April Showers Bring . . . Spring Allergies


April showers + warming temperatures + early tree buds = increased suffering from spring allergies. If that happens to you or your family, begin now to prevent greater misery later.

Allergies Can Be Sneaky

I know. It’s been a long, cold winter. As the weather warms, we all like to get outside and at least think about opening our windows. But if you’re bothered by tree pollen, think again. Opening your windows might help you sleep more comfortably at night, but spring winds can bring tree pollen right into your bedroom causing you to wake with the sniffles.

And things might be getting worse. Botanists tell us that climate warming causes trees and other plants to pollenate earlier, in some areas up to two weeks earlier than just a few years ago. The nature’s spring pays little attention to our calendar. And this means that spring allergy season can last four months from March into June.

In the Northeast, I begin mowing my lawn in April. Grass pollen is also a problem then, and that lasts all the way through the summer. Flowers and weeds contribute their own pollen to the mix. For folks who suffer from such allergens, gardening might not be the best outdoor activity.

Don’t forget allergy triggers from winter either. Outdoors, spring winds can whip up molds and other debris that has lurked underneath the snow and in the soil. Molds and dust also accumulate in our homes during winter months. Spring cleaning is a worthy and helpful tradition! Pay special attention to bedrooms, floor coverings, and damp places in your living quarters.

How to Cope with Spring Allergies

To reduce the misery of watery eyes, runny noses, sneezing, coughing, etc., you can try the following measures:


1.     Reduce direct exposure to tree, grass, and other pollens. If possible, keep windows closed and remain indoors especially at night. Use air conditioning to filter the air and change or clean filters monthly. Be especially careful on windy days, and keep an eye on your local pollen count (most weather apps provide this information).

2.     If you are allergic to molds, take it easy while cleaning up outside. If you work outside or do gardening, wear a NIOSH-rated N95mask. Also avoid walking in the woods during wet weather or when pollen counts are high.

3.     Control the presence of dust mites.

a.     Clean your sleeping areas thoroughly.

b.     Encase your mattress and pillows in allergen-proof covers (available online and in many bedding or department stores).

c.     Wash all bedding weekly in hot (at least 130ºF) water and dry on high heat.

d.     Replace wall-to-wall carpeting with non-fabric flooring.

e.     Remove as much upholstered furniture as possible.

f.      Vacuum with double-layered microfilter bag or HEPA filter installed.

g.     Use damp mop or rag to remove dust (dry rags merely stir up allergens).

4.     Rinsing or irrigating nasal passages can offer temporary relief from nasal congestion and other symptoms. NeilMed™ offers a wide variety of types for children and adults. (Tip: when using nasal washes, be sure to use only distilled water, warmed, to which saline-solution ingredients have been added. Otherwise, the rinse can cause pain.)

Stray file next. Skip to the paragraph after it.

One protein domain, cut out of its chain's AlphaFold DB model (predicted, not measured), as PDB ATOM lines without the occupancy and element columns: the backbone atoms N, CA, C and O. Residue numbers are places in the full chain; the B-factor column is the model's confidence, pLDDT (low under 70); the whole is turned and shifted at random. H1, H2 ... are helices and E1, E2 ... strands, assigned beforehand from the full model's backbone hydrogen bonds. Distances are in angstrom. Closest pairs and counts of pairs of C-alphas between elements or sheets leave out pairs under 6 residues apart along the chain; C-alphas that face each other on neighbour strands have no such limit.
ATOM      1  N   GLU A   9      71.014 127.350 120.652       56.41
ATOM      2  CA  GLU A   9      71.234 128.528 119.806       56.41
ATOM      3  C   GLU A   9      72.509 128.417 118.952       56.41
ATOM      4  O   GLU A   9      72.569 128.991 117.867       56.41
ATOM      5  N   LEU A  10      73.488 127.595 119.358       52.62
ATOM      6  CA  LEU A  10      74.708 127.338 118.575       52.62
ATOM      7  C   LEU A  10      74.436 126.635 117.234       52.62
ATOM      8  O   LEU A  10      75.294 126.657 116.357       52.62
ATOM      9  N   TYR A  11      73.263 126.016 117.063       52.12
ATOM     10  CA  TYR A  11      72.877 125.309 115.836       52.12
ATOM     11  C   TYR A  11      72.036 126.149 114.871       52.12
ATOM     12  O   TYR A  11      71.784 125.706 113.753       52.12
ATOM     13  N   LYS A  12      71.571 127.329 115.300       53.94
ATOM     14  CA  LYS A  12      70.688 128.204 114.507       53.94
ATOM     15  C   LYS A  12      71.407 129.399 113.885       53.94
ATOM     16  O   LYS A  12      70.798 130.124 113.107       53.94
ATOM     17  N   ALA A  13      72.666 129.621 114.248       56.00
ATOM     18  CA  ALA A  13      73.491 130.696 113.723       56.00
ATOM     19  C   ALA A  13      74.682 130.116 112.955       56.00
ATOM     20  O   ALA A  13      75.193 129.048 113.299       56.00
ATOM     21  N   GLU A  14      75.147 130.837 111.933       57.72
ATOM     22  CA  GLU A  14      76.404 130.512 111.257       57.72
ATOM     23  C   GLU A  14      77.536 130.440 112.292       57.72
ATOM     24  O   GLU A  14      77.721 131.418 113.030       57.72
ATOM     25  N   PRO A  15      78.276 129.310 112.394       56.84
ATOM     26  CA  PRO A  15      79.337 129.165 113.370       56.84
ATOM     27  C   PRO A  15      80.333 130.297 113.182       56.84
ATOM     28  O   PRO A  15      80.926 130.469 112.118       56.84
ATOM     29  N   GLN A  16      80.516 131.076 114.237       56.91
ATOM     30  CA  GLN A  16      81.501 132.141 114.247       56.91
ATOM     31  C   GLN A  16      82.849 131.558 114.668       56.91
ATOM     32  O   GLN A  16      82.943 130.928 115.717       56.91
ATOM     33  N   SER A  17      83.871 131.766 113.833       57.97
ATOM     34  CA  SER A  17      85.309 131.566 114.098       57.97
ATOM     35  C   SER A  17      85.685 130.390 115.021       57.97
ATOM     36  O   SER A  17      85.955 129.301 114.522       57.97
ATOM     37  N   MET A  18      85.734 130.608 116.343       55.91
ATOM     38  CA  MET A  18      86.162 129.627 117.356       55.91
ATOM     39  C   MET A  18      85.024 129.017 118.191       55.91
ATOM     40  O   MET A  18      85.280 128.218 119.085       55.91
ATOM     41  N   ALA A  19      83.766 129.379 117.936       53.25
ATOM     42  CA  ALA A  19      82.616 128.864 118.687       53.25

5.     To ease symptoms, consider the following medications.

a.     Antihistamines (available in pills, liquids, or nasal sprays; Benadryl™, Zyrtec™, Allegra™) to reduce runny nose, nasal congestion, and sneezing.

b.     Nasal corticosteroids (Flonase™, Nasonex™) for reducing all symptoms and blocking allergic reactions. Best if begun before symptoms emerge. May have side effects.

c.     Leukotriene receptor antagonists (Monteleukast™) useful in treating asthma and blocking effects of allergens.

d.     Decongestants (in spray, pills, or liquids) for relieving nasal stuffiness; can have unwanted side effects for persons with high blood pressure and might cause drowsiness.

6.     In instances of severe or chronic allergic reaction, it might be necessary to receive allergy shots (subcutaneous immunotherapy, or SCIT). This should be handled by a physician or allergist who can conduct appropriate testing to identify the specific allergen that is causing the reaction.

7.     If you take over-the-counter or prescription medications, it is wise to begin treatment a couple of weeks before your allergy season begins. Once symptoms have emerged, your body is primed to respond more readily to any allergy triggers.

Note: It is wise to consult a health care provider when using any medication.

Managing spring allergies can be tricky. At Kathy’s Urgent Care, we can help. We’ll diagnose your situation, offer tips for controlling exposure to allergens, and prescribe the correct medications to help relieve your symptoms. Remember: No appointment is needed! Just walk in, 7 days a week, and we’ll help you feel better.